June 22, 2006

Intellectual Masturbation

I would like thank General Cucumber for reminding me of a few things, before I quickly burn myself out in this blog game; before I even get started. This. All of this writing and dialogue, and back and forth in the end is intellectual masturbation, or a vain act of desperation. I always seem to forget this lesson and catch myself trying to convert everyone to my way of thinking, with one carefully thought out argument. Forgetting that conversion may not be possible, or even necessary. Like the general reminded me: Politics is corrupt bullshit, and we’ll find more truth in art and culture than we ever will in trying to dialogue with the egos of (he says cretins, but I will say others.)

Now that there appear to be a few readers stopping by here at the Flame, I will try my best to find nuggets of wisdom, both from my own brain and other places, that may help us all figure out what it is we are trying to achieve through our political discourses, when we do have them. I do not and cannot sit here and call people names and try to argue simple political arguments with people who ar enot ready to have them. If people out there think that the US is a force for good in an ever morally decaying world, who am I to tell them that the opposite is true. This kind of awakening will take years of education. I can only share news as I see it and hope that I can chip away at the ignorance that runs rampant in the world. In the process, I hope that some of my own ideas can be clarified by leanring from others. I would love to have intelligent correspondences with either like-minded people, or with people on the other side of the divide who are open and mature enough to accept the possiblity of alternatives.

Since not one person, who left a comment on my previous post, left a suggestion on how we could help bring people together, I hope to show readers a few examples in the next few weeks through posts on this site.

In closing, I think it is important to not stagnate on politics alone. So, I hope that other aspects of life will also help us “get there” as the general says. Thanks again for reminding us that art, culture and humor can do more to change people’s perceptions than hours of political debate.

Peacemaking never depends on the other person. Peace is made in our own hearts, and nowhere else.

I try to remember this quote by Norman Fisher, whenever I get to carried away with politics.

4 comments:

  1. I respect your goal, but I think that this entry distills why I frequently find myself disagreeing with your posts.

    The first part is on the US specifically and its foreign policy. Several times you've described its sinister-ism, argued that it's a malevolent force and influence, etc. All of these things are arguably true--in some measure, at some times--but I can't grant you that this is an American phenomenon. It's a human problem. How much foreign aid do European states give? How often have developing countries tried to protect human rights? An idealist can certainly imagine the US taking advantage of its unique position in the world and changing those tendencies, but if it's difficult enough (and bloody enough--see Iraq) to deter it from trying, is that sufficient for an indictment? I've spent 3 years working on my PhD (in international relations/int'l conflict), and I have to say I struggle to see how the US is exceptional in this regard.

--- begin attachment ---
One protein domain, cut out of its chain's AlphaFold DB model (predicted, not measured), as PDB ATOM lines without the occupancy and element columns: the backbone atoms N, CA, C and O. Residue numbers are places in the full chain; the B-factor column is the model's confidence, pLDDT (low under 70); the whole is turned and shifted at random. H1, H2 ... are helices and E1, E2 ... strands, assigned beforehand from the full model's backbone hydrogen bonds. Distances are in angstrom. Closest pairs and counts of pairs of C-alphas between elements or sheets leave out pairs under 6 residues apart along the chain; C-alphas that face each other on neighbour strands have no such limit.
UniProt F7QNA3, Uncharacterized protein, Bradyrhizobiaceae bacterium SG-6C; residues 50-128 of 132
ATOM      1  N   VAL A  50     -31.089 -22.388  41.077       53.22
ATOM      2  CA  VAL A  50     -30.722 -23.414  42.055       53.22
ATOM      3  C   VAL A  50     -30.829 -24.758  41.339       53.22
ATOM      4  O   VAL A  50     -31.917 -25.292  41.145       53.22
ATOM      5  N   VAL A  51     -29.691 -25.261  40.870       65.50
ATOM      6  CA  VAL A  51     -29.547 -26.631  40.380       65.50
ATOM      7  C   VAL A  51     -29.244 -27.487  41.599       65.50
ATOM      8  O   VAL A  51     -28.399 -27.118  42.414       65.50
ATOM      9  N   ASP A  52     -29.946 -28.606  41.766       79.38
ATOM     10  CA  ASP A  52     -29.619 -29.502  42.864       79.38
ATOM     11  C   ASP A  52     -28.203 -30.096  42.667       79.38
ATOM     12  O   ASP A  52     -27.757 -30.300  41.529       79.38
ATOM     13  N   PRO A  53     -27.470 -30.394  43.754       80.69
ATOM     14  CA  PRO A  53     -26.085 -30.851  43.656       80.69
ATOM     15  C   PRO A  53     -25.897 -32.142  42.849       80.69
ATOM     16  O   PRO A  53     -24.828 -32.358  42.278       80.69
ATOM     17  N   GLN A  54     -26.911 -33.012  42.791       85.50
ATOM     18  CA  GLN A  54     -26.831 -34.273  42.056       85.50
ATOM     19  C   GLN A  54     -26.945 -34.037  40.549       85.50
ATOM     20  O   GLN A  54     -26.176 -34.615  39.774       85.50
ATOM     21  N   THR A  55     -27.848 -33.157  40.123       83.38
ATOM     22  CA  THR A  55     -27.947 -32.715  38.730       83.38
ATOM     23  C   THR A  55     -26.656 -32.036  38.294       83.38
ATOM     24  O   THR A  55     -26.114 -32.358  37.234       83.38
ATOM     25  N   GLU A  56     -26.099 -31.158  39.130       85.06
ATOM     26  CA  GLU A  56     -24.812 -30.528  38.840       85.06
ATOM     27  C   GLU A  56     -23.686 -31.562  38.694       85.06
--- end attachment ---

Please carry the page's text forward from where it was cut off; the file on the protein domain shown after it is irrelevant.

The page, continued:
The second point is on attempting to change other's minds. As a liberal, I think the main weakness in the progressive movement is the chauvinistic approach that its activists take in order to try and convert the flock. Writing that people aren't ready to "waken" to your ideas paints you as Larry Fishburne to the unwashed masses' Keanu, and I don't think that's ever been effective. Mind you, I don't have any clue how that conversation might go better--if I did, I'd run for office myself--but there you go.

    ReplyDelete
  2. I disagree with the Cucumber. I never masturbate when i blog. It makes the keyboard all sticky *honk honk*.

    ReplyDelete
  3. neill, I have appointed you my new guru. We all live in the shadow of Woodrow Wilson, like it or not. Even if we withdrew from everything completely, our very existence is an affront to a lot of people. How else to do explain Zarqawi--shortly before his demise--denouncing Hezbollah as "tools of the CIA?"

    The goal of bringing people together reflects a noble desire, but bringing people together is not in itself a goal; rather, it is the net effect of offering a goal that a lot of people find worthwhile. The guy who, in terms of sheer numbers, brought the most people ever together in history, knew this very well. Of course, he wound up on a cross at age 33.

    ReplyDelete
  4. He did bring them together podvizhnik, only problem was when they were together they all massacred each other in his name and have continued to do so for the past 2000 years.

    ReplyDelete